Well, chalk up another one to the limitations of sims. Today's return-to-launch (RTL) testing was a mixed bag. When the Superstar was heading off away from us and I enabled the autopilot, it nicely turned back, but when it got overhead it went into a death spiral and I had to disable the autopilot to recover. This happened multiple times, despite it working fine in the sim. Perhaps this was due to the wind (10-12 mph) or the airframe, but the software should be doing a better job regardless.

I think we need to work harder on our "circle overhead" algorithm and otherwise put a little more AI in our navigation routines. This is pretty normal for this stage of development and we'll get there. Meanwhile, it was nice to fly on another beautiful day in the Bay Area.

Views: 333

Comment by Nick Sargeant on January 19, 2009 at 11:29pm
Hey Chris, do you have any video of either this or the first test?

3D Robotics
Comment by Chris Anderson on January 19, 2009 at 11:35pm
Well, I have video today taken by an eight-year-old of my launching, which is exactly as good as it sounds. And we have loads of video of us and planes flying around from Friday, which is also pretty much what it sounds like. But happy to upload a minute or two of it if you'd want for entertainment purposes.

Our airborne video (FlyCamOne2) conked out right after launch today. It really is a POS.
Comment by simonl on January 20, 2009 at 2:22am
Hi Chris. Not sure if you've seen the "circle navigation" explanation at tom.pyke.be (I may even have come across it from a link on this site!), but here's the link anyway http://tom.pycke.be/mav/101/circle-navigation
Comment by Michal B on January 20, 2009 at 2:46am
I wonder what could go wrong when you have yaw control limit to +- 15 degrees.
Isn't this problem caused by controlling altitude by throttle? In normal flight I'd certainly use elevator while making sharp circle. Seems that FMA copilot didn't cooperate properly in circles-above-head task.

3D Robotics
Comment by Chris Anderson on January 20, 2009 at 8:41am
Michael: I think the problem is that we don't have a proper circle routine programmed yet. When it hits the waypoint it immediately sees the waypoint behind it and tries to do a 180. Repeat, with increasing throttle as it dips in turns, and you've got a spiral. I think implementing a proper circle routine as per Simoni's comment will fix it.
Comment by Curt Olson on January 20, 2009 at 10:53am
Just speculation here, but it sounds almost like the co-pilot (I assume that's what's being used) is holding the nose of the aircraft low enough so that it can't maintain level altitude at full throttle in maximum bank? This could be more an issue of specific aircraft setup and tuning and gains and less of a problem with algorithms. It's been a long time since I've played with the copilot, but if there's a way to trim the aircraft for a little slower flight speed (more nose up) it might also do better maintaining altitude in turns.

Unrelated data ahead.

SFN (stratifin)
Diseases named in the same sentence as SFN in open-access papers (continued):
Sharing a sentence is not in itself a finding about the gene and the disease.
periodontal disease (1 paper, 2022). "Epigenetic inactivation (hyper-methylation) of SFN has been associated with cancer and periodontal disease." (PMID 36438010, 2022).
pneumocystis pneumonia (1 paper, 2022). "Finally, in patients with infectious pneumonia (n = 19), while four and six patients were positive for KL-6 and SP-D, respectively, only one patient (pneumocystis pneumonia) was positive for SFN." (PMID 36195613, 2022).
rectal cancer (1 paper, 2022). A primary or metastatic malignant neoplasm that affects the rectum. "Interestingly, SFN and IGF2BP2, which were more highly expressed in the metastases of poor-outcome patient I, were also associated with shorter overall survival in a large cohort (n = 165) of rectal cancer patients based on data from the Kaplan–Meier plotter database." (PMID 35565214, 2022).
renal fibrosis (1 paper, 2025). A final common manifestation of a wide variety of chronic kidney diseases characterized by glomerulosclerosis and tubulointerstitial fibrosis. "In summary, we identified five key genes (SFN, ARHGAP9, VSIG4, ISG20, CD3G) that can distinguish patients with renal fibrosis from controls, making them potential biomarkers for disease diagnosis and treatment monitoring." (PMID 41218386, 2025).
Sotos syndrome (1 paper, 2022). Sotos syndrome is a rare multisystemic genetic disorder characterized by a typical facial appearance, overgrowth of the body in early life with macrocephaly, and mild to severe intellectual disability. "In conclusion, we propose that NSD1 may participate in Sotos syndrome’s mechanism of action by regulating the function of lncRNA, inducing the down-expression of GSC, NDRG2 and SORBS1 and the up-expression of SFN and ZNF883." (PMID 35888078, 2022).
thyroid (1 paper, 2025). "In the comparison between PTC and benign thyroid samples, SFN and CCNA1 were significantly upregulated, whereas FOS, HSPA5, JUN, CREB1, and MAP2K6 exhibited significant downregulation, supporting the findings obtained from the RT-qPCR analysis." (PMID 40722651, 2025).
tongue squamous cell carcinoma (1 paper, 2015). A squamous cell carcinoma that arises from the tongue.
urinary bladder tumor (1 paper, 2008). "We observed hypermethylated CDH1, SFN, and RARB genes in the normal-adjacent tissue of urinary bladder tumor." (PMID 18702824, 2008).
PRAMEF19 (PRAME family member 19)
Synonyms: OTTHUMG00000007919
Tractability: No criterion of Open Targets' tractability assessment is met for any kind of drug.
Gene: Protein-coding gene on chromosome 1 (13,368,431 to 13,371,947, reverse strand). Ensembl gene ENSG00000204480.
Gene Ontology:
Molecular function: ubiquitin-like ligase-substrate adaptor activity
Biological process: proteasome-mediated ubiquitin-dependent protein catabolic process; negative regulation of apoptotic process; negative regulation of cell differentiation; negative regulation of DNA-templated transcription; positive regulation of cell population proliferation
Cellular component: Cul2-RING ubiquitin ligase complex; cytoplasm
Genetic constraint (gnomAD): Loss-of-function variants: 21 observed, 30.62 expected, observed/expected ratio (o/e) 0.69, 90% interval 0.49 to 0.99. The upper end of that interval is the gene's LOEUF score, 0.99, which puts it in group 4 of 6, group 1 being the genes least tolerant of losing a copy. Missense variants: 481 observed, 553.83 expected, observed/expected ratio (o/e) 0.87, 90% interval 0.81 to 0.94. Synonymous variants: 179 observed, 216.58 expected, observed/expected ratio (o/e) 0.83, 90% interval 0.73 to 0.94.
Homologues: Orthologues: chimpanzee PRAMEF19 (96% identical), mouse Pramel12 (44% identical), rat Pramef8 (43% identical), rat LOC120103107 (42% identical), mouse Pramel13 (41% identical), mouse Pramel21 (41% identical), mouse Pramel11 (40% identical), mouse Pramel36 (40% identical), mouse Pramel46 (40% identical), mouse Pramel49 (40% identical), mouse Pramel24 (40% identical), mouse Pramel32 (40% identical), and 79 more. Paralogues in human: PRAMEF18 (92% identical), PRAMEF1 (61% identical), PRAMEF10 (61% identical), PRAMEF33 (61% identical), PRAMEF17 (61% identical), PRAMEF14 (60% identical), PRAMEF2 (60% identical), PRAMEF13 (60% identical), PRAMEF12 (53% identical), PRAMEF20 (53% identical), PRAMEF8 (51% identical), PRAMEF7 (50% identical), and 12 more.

Comment by Curt Olson on January 20, 2009 at 12:03pm
Maybe it's as simple as reducing the max rudder throw?
Comment by Jhon on January 20, 2009 at 4:46pm
to do circlues, maybe the best way is create 4 virtual waypoint around "home", like an square, with a dimeter of 100 or 150 meters, so it keep doing circles without falling doing in a espiral,

100KM
Comment by crystal garris on January 20, 2009 at 7:51pm
what was the weather like? i never got reliable operation of my co-pilot in cold and wet conditions . the problem is that as the temp of sky and earth get closer the less sesitive the stabilze loop is , it is very much like turning the gain down .therefore what ever you did to determine your max bank angle is being thrown off by this .i bet it would do just fine on a sunny , clear day. my basic-x AP had the same problem . sunny day and it was a champ,gray cold and wet and if it had to "180" it would spiral.

3D Robotics
Comment by Chris Anderson on January 20, 2009 at 9:31pm
Wayne: I'm afraid it was a perfect sunny day. The problem isn't the FMA, it's our software routines. it's just not handling the "arrived at waypoint" transition well. I think there may be a bug that's throwing the rudder past its 15 degree limit at that transition, and we need to create a series of four or six "synthetic waypoints" around home for loitering so it doesn't just try to yo-yo around a single waypoint.

Pretty straightforward stuff, and won't take us but a few days. We should have this problem solved by next weekend, weather permitting.

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